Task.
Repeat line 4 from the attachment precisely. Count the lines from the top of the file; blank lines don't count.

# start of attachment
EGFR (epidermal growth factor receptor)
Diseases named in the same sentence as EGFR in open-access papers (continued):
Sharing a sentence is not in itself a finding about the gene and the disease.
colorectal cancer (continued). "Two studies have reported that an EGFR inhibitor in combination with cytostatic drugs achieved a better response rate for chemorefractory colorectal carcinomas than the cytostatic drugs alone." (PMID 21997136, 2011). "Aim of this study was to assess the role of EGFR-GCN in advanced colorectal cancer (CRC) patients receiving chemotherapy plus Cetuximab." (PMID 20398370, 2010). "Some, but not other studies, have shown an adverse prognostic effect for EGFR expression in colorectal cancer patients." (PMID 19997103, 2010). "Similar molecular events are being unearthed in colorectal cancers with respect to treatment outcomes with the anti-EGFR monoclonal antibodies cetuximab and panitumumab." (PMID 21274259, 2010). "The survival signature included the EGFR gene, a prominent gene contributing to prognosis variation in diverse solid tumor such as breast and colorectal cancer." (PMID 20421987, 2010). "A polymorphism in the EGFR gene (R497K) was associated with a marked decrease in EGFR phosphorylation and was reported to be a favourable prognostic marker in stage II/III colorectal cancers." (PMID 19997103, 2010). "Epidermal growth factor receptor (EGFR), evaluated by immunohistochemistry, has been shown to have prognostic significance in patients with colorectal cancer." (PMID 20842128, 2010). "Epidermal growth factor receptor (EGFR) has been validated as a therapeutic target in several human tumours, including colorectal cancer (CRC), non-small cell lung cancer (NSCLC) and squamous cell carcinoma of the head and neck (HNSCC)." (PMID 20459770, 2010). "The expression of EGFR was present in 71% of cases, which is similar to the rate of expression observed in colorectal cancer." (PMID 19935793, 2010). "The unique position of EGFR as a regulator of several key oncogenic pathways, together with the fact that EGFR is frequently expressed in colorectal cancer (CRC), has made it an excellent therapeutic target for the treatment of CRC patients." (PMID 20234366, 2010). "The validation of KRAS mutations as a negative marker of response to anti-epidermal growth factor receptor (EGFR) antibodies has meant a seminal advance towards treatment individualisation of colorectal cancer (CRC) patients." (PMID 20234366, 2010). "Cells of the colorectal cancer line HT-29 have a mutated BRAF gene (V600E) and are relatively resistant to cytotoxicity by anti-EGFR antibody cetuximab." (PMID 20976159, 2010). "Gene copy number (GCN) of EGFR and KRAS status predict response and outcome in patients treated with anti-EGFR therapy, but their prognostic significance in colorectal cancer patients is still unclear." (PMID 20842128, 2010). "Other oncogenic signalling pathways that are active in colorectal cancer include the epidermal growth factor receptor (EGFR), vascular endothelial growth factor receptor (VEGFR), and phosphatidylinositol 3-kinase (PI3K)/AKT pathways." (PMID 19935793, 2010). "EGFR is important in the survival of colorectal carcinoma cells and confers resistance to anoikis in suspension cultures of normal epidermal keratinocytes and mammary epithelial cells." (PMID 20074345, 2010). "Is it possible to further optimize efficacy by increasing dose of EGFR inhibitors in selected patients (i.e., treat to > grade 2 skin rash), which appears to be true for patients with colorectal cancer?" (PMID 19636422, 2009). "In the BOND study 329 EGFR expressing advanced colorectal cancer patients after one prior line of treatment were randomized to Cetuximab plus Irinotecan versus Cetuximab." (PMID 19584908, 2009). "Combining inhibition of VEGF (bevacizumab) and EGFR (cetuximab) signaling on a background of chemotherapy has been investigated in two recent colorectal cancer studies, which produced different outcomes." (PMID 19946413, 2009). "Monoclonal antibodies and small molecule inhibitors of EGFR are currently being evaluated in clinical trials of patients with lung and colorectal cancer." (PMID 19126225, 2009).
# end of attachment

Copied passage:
colorectal cancer (continued). "Two studies have reported that an EGFR inhibitor in combination with cytostatic drugs achieved a better response rate for chemorefractory colorectal carcinomas than the cytostatic drugs alone." (PMID 21997136, 2011). "Aim of this study was to assess the role of EGFR-GCN in advanced colorectal cancer (CRC) patients receiving chemotherapy plus Cetuximab." (PMID 20398370, 2010). "Some, but not other studies, have shown an adverse prognostic effect for EGFR expression in colorectal cancer patients." (PMID 19997103, 2010). "Similar molecular events are being unearthed in colorectal cancers with respect to treatment outcomes with the anti-EGFR monoclonal antibodies cetuximab and panitumumab." (PMID 21274259, 2010). "The survival signature included the EGFR gene, a prominent gene contributing to prognosis variation in diverse solid tumor such as breast and colorectal cancer." (PMID 20421987, 2010). "A polymorphism in the EGFR gene (R497K) was associated with a marked decrease in EGFR phosphorylation and was reported to be a favourable prognostic marker in stage II/III colorectal cancers." (PMID 19997103, 2010). "Epidermal growth factor receptor (EGFR), evaluated by immunohistochemistry, has been shown to have prognostic significance in patients with colorectal cancer." (PMID 20842128, 2010). "Epidermal growth factor receptor (EGFR) has been validated as a therapeutic target in several human tumours, including colorectal cancer (CRC), non-small cell lung cancer (NSCLC) and squamous cell carcinoma of the head and neck (HNSCC)." (PMID 20459770, 2010). "The expression of EGFR was present in 71% of cases, which is similar to the rate of expression observed in colorectal cancer." (PMID 19935793, 2010). "The unique position of EGFR as a regulator of several key oncogenic pathways, together with the fact that EGFR is frequently expressed in colorectal cancer (CRC), has made it an excellent therapeutic target for the treatment of CRC patients." (PMID 20234366, 2010). "The validation of KRAS mutations as a negative marker of response to anti-epidermal growth factor receptor (EGFR) antibodies has meant a seminal advance towards treatment individualisation of colorectal cancer (CRC) patients." (PMID 20234366, 2010). "Cells of the colorectal cancer line HT-29 have a mutated BRAF gene (V600E) and are relatively resistant to cytotoxicity by anti-EGFR antibody cetuximab." (PMID 20976159, 2010). "Gene copy number (GCN) of EGFR and KRAS status predict response and outcome in patients treated with anti-EGFR therapy, but their prognostic significance in colorectal cancer patients is still unclear." (PMID 20842128, 2010). "Other oncogenic signalling pathways that are active in colorectal cancer include the epidermal growth factor receptor (EGFR), vascular endothelial growth factor receptor (VEGFR), and phosphatidylinositol 3-kinase (PI3K)/AKT pathways." (PMID 19935793, 2010). "EGFR is important in the survival of colorectal carcinoma cells and confers resistance to anoikis in suspension cultures of normal epidermal keratinocytes and mammary epithelial cells." (PMID 20074345, 2010). "Is it possible to further optimize efficacy by increasing dose of EGFR inhibitors in selected patients (i.e., treat to > grade 2 skin rash), which appears to be true for patients with colorectal cancer?" (PMID 19636422, 2009). "In the BOND study 329 EGFR expressing advanced colorectal cancer patients after one prior line of treatment were randomized to Cetuximab plus Irinotecan versus Cetuximab." (PMID 19584908, 2009). "Combining inhibition of VEGF (bevacizumab) and EGFR (cetuximab) signaling on a background of chemotherapy has been investigated in two recent colorectal cancer studies, which produced different outcomes." (PMID 19946413, 2009). "Monoclonal antibodies and small molecule inhibitors of EGFR are currently being evaluated in clinical trials of patients with lung and colorectal cancer." (PMID 19126225, 2009).